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There’s no point blaming or getting frustrated with the Hong Kong government for not understanding the need for creativity to help Hong Kong. It’s simply not a priority for them. The current government is tangled up in blue and Article 23 and everything else that governments are paid to do.

The question is whether the today’s Hong Kong government is delegating creative work, or work that might fall under the Creative category to those who understand marketing and strategy and can deliver results?

For instance, is one show by Sir Tom Jones going to make an iota of difference to the mood of Hong Kong, and a city wandering around without a brand image to attract international tourism?

Shouldn’t Hong Kong, first and foremost, be seen by tourists as a city that’s friendly and welcoming and a city to visit without fear?

Is the Hong Kong airport able to compete with Changi International Airport in Singapore?

Why can’t there be 3-4 shows a day by local musicians? Why can’t there be buskers? And perhaps fashion shows featuring the work of local designers?

What are the plans for the launch of the new stadium in Kai Tak?

What’s the headline act with that WOW factor?

ABBA Voyage with avatars of the iconic group?

Could Faye Wong be persuaded to perform at this new venue?

Perhaps there could be a new technology segment?

Shouldn’t possible tourists know what these plans are for the new stadium so that they could start making their own plans at a time when travel is still finding its sea legs?

How does this international market perceive Hong Kong in 2024?

Who’s going to finally address the elephant in the room- the fear of tourists outside of China coming to Hong Kong because of the political narrative being spun overseas?

How quickly can Hong Kong turn this perception around?

Who is going to finally explain to Kevin Yeung, the Secretary for culture, sports and arts, why Taylor Swift gave Hong Kong the flick?

Does the Hong Kong government have a really really smart group of communicators and communications experts?

What did giving Tatler Asia the Rights to bring Inter Miami to Hong Kong result in other than make the city look rather naive and with many things seemingly brushed under the carpet to avoid more questions being raised and causing further embarrassment?

What’s happened to those HK$7.8m Chubby Hearts?

These questions is why I keep questioning for almost two decades why taxpayers continue to fund the toothless CreateHK.

It’s why I question the promises made at the time by the controversial government mouthpiece Duncan Pescod about the great differences this organisation was going to make.

Has CreateHK produced anything of significance since its inception?

Has the old Duncan Pescod been replaced by a 2024 version, and if so, how is this a good thing?

Going back to the days when there was a fairly exciting advertising industry with ad agencies in Hong Kong pitching for various Government Information Services (GIS) campaigns to Keep Hong Kong Clean etc, the creative community played an important role in building up a brand image for the city by working with the Hong Kong Tourist Association.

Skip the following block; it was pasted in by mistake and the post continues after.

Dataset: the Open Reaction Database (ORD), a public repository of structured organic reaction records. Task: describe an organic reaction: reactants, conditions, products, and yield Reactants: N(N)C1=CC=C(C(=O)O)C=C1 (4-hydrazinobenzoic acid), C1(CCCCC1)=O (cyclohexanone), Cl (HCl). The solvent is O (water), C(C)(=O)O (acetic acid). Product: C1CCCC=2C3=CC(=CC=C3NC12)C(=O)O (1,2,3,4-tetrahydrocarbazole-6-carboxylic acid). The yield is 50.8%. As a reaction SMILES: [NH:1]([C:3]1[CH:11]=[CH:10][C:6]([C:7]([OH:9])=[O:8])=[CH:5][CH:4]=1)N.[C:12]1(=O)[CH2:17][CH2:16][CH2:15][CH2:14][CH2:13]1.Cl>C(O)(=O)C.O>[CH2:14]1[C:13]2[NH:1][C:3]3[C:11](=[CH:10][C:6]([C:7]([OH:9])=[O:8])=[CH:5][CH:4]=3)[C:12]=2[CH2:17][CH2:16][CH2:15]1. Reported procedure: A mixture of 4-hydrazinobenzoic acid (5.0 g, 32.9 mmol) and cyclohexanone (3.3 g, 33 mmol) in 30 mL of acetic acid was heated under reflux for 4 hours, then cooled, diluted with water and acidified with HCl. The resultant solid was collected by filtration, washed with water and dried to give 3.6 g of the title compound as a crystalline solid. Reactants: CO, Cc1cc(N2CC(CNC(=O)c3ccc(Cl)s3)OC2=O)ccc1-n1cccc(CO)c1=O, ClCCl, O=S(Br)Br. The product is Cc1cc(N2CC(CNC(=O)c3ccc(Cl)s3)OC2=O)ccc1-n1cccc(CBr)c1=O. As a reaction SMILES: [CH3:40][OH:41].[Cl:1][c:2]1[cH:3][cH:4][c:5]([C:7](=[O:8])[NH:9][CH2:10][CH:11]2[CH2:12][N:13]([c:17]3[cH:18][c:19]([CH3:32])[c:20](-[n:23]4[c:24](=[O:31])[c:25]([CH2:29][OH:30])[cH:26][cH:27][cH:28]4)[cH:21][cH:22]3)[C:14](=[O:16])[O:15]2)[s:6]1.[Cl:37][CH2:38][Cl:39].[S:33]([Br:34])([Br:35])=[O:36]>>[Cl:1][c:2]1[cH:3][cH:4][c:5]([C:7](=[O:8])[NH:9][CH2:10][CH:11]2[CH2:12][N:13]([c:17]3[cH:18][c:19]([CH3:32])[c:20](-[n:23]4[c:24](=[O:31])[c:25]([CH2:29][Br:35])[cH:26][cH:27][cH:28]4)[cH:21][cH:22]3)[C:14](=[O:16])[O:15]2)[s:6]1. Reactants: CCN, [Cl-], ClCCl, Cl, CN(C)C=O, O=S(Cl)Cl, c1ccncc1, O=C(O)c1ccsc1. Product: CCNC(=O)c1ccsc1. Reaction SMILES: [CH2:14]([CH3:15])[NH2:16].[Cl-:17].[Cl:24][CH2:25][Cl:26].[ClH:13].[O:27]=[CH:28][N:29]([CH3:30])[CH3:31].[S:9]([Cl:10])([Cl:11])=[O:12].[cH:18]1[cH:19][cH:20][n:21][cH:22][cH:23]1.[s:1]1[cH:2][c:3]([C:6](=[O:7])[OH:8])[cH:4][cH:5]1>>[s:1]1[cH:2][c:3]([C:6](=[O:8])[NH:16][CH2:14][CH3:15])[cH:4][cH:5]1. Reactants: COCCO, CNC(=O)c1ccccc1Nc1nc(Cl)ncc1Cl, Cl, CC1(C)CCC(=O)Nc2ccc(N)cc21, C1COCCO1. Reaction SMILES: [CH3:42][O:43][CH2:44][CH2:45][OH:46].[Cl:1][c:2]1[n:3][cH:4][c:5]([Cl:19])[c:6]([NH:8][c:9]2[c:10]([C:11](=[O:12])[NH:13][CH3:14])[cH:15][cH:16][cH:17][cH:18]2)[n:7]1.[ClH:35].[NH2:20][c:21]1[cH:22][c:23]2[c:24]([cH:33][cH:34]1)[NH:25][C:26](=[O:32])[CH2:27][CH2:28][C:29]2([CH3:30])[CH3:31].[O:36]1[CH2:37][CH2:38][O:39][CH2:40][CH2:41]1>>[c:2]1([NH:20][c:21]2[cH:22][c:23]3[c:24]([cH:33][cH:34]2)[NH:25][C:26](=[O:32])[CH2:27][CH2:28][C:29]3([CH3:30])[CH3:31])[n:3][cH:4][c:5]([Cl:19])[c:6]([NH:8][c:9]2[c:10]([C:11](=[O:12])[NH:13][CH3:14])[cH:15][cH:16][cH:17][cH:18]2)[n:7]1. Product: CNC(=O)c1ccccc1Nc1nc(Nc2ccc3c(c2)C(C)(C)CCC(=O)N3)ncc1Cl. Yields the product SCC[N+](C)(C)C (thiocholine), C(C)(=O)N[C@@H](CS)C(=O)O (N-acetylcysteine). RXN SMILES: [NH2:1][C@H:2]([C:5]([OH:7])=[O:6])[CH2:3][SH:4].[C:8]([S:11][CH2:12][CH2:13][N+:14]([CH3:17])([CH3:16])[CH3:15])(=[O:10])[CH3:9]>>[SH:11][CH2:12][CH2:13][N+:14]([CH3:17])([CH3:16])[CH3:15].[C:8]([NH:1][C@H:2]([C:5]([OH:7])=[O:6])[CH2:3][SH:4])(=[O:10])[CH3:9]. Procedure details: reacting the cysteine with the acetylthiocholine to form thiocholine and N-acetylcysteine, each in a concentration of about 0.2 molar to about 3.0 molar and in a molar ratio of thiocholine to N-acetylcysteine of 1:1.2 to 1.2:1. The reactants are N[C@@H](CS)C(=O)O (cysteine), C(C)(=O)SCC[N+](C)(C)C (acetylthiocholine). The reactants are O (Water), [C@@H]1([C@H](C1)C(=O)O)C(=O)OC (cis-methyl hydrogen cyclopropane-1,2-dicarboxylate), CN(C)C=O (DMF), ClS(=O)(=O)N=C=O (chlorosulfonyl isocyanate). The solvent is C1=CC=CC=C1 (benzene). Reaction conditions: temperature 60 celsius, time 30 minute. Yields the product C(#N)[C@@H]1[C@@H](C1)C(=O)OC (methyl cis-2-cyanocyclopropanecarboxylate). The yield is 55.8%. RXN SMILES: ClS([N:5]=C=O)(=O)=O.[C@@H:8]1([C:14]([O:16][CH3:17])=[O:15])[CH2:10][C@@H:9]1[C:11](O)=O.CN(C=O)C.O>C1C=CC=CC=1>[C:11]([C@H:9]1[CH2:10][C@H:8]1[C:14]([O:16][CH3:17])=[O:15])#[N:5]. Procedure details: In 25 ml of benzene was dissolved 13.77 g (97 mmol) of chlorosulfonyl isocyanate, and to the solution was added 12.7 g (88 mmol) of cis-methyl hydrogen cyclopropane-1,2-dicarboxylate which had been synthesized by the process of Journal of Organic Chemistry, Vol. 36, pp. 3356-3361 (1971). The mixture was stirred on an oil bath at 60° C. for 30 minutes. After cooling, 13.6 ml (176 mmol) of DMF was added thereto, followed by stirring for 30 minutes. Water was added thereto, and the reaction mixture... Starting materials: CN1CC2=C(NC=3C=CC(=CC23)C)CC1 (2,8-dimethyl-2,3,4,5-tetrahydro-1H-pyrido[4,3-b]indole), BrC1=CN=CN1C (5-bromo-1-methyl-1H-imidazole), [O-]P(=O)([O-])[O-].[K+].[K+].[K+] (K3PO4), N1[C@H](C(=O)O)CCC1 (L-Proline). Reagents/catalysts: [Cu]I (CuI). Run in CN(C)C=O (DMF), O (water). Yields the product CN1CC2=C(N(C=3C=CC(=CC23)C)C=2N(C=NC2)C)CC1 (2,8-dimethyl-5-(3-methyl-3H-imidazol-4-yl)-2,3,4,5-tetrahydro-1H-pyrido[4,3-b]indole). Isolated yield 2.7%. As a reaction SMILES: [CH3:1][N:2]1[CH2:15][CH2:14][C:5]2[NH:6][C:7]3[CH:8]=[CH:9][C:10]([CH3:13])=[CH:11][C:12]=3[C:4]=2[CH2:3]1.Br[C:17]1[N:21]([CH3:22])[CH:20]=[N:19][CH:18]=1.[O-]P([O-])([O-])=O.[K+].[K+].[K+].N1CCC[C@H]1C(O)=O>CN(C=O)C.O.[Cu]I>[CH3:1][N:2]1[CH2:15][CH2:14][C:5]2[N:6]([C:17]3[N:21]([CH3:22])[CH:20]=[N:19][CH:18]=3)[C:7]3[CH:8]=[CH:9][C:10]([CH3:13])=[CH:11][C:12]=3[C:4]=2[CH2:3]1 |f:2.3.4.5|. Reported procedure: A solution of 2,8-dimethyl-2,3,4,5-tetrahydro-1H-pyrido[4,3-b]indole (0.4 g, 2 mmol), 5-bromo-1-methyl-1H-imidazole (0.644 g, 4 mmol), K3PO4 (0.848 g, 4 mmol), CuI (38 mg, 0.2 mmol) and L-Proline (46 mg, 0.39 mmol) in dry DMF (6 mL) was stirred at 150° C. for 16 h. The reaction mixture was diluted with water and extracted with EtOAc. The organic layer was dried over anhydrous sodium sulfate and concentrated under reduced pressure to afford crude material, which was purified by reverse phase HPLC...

The work produced for Hong Kong by director Louis Ng of Film Factory was superb.

Louis stuck to his vision of what he believed Hong Kong needed and he was given a clear path to do what he did best- present Hong Kong in the best possible light to the rest of the world.

It was international award winning work that filled Hong Kong with pride.

We don’t have this pride anymore. And when we do have it through the efforts of someone like Hong Kong born champion swimmer Siobhan Haughey, marketing and promotional opportunities are squandered, or else left to fade away.

What we’re seeing today are bibs and bobs of this and that, and where, when everything else fails, one wheels in a celebrity to hide the fact that there’s no idea and nothing with any substance or sustainability.

This lazy and ineffective work is there for all to see in recent Hong Kong government approved and produced campaigns like “Hello Hong Kong” with its conga line of ageing local celebrities.

It’s there in the type of “badvertising” and tacky promotional campaigns for Brand Hong Kong also adopted by the HSBC, other banking services, and the HKJC.

What is shown is corporate waffle with a few nondescript things cobbled together for the Hong Kong Selfie Generation- more light shows and fireworks displays and what’s cutely described as “night vibes”.

This new generation are coming out of the darkness of the Lockdown Years.

They are unsure what they want and with many only having their mobile phones for company.

They’re looking for something more to Hong Kong than what they now see and very possibly hope to see everything else they don’t know about the city.

Like many of us, they also want to be pleasantly surprised and feel happy about their home.

This is what’s going to create pride and have the people of Hong Kong- happy people- become the best advertisement for the new Hong Kong.

Copyright ©️ Hans Ebert

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